“It is disappointing that it has taken the release of this report to finally highlight the concerns of irrigators which have been so long ignored,” he said. “We now expect the government to adopt the report’s recommendations regarding a more strategic approach to buybacks.”
Upstream the Queensland Farmers’ Federation also supported the report’s findings, especially the call to establish a water fund for water recovery programs. The QFF welcomed this fund’s manager being responsible for strategic and localised approaches to buybacks as well as infrastructure programs.
According to the QFF, this approach should deliver “more accountable water recovery programs but we will wait to see if it will take a more responsive and cost efficient approach to water recovery or simply result in another level of costly bureaucracy”.
“Irrigators will welcome quick action on the recommendation to cease all non-strategic water purchases by prioritising buybacks to achieve the lowest possible impact on communities.”
While the Australian Conservation Foundation welcomed the report, the environmentalist group was against the committee’s calls for voluntary water buybacks to be re-assessed.
ACF’s healthy rivers campaigner Arlene Harriss-Buchan said the inquiry has importantly reaffirmed bipartisan commitment to water reform and the implementation of a good Basin Plan.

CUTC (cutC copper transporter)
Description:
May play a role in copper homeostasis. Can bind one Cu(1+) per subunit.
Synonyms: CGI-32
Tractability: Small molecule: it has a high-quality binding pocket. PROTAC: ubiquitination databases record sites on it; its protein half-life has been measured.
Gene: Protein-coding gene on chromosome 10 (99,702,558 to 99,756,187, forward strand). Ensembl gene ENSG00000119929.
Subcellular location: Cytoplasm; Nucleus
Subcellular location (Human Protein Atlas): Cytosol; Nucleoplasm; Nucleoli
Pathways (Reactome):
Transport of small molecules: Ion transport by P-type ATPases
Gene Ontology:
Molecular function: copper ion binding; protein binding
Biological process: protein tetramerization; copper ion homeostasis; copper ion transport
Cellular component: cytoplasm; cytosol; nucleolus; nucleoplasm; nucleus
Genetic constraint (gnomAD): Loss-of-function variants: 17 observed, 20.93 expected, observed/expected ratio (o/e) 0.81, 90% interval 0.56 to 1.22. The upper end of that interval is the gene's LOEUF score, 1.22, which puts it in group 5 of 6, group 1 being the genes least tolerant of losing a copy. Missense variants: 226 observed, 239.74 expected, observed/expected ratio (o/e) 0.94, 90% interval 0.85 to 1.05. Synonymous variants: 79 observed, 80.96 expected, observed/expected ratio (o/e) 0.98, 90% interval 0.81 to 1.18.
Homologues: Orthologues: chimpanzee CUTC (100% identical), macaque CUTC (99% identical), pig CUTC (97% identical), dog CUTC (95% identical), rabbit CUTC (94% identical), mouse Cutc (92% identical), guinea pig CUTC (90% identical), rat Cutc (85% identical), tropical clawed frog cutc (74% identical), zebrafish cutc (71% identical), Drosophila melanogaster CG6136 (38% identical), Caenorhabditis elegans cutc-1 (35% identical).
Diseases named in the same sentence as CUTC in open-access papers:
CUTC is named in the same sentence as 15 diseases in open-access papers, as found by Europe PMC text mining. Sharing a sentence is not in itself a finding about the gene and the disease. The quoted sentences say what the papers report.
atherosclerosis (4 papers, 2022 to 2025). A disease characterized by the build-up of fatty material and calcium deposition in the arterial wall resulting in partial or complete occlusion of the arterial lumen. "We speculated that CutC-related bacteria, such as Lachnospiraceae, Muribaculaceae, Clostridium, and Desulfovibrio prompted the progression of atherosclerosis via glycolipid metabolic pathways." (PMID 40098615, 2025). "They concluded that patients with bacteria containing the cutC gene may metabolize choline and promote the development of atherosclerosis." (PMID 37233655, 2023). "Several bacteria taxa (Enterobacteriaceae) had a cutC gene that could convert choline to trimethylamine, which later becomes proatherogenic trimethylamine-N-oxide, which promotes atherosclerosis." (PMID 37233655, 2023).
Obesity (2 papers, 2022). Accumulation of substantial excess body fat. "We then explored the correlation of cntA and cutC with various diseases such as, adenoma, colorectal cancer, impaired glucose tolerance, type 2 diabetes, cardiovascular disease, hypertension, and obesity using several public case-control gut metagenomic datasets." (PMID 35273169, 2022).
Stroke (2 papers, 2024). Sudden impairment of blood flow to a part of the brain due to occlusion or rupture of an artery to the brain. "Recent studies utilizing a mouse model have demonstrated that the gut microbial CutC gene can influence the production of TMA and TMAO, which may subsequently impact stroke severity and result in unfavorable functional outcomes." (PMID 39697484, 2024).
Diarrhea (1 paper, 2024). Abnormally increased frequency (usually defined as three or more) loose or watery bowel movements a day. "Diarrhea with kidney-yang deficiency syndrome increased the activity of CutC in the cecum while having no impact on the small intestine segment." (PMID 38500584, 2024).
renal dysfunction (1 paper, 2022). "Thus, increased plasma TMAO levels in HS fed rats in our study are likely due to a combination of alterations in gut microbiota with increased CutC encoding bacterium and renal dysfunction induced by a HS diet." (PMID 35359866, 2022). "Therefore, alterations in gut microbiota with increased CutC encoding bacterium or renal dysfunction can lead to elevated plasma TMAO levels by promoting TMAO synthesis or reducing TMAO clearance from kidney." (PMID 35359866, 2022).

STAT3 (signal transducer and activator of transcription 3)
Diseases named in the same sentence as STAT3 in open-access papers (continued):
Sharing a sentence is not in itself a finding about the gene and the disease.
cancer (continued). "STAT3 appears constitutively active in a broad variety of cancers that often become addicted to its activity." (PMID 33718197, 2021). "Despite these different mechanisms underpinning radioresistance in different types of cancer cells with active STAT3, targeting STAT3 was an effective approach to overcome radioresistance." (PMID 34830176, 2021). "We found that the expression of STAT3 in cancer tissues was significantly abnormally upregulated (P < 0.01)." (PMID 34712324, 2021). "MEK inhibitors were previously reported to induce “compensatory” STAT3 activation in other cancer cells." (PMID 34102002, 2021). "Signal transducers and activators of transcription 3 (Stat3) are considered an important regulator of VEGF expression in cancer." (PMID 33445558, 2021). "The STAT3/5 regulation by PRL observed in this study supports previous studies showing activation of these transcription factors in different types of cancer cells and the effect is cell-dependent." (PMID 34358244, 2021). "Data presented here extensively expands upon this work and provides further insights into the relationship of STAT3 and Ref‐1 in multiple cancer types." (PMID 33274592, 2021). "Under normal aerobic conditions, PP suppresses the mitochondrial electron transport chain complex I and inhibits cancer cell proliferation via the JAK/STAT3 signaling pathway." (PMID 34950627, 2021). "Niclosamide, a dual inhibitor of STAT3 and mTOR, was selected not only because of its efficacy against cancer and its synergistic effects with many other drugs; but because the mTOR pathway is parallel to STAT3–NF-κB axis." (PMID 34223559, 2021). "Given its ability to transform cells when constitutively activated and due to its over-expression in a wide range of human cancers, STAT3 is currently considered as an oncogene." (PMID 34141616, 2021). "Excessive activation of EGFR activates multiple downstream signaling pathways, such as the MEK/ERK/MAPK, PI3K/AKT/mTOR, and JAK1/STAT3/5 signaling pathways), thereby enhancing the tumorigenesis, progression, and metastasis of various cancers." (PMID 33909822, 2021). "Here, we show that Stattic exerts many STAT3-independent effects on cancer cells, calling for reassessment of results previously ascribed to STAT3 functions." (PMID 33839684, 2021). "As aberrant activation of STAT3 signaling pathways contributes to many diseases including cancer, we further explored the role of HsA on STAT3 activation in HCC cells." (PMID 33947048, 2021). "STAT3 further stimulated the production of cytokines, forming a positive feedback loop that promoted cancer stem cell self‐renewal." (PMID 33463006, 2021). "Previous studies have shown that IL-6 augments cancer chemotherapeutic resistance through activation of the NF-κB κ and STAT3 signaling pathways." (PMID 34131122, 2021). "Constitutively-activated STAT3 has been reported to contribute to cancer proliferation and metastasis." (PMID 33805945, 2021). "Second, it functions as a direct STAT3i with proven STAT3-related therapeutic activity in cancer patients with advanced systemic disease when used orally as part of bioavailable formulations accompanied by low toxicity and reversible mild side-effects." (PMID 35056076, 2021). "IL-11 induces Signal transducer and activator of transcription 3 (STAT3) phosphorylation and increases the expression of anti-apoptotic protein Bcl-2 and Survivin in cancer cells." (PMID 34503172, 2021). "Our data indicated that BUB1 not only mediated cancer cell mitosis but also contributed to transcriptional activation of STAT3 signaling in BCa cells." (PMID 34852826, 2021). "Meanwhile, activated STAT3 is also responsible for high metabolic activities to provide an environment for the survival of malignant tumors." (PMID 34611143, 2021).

“But we are very concerned by the suggestion that the successful and effective program of voluntary water buybacks should be suspended,” Dr Harriss-Buchan said.
“Voluntary buybacks return real water to the environment and provide real benefits for taxpayers’ investment. The efficiency and effectiveness of the voluntary buyback program has been acknowledged by the National Audit Office.”
Dr Harriss-Buchan said healthy communities depend on healthy rivers and for rivers to return to health the environment needs more water.
“But, as Environment Minister Tony Burke has said, delay is the enemy of water reform,” she said. “We must not put the brakes on the important voluntary buyback scheme.
“ACF urges the government to reject any moves to slow down or stop the successful and effective program of voluntary buybacks of water entitlements.”
Water and Environment Minister Tony Burke, Agriculture Minister Joe Ludwig and Regional Australia Minister Simon Crean all welcomed the committee’s recommendations in a joint response.
“We welcome this report as part of a process of building community and parliamentary support for reforms to deliver a healthy river system, economic capacity and sustainable communities in the Murray Darling Basin,” it states.
“The Murray Darling Basin Authority has committed to considering the findings and recommendations of the Standing Committee’s inquiry before releasing its Draft Basin Plan.
“The Gillard government wants Murray Darling Basin reform to deliver three outcomes: healthy working rivers, strong communities and sustainable food production.
“This report is important for the more than two million people who live in the Basin including farm communities that are committed to be efficient and sustainable contributors to Australia’s economy.”
According to the ministers, the government remains committed to delivering a final plan for the Murray Darling Basin to the federal parliament in early 2012.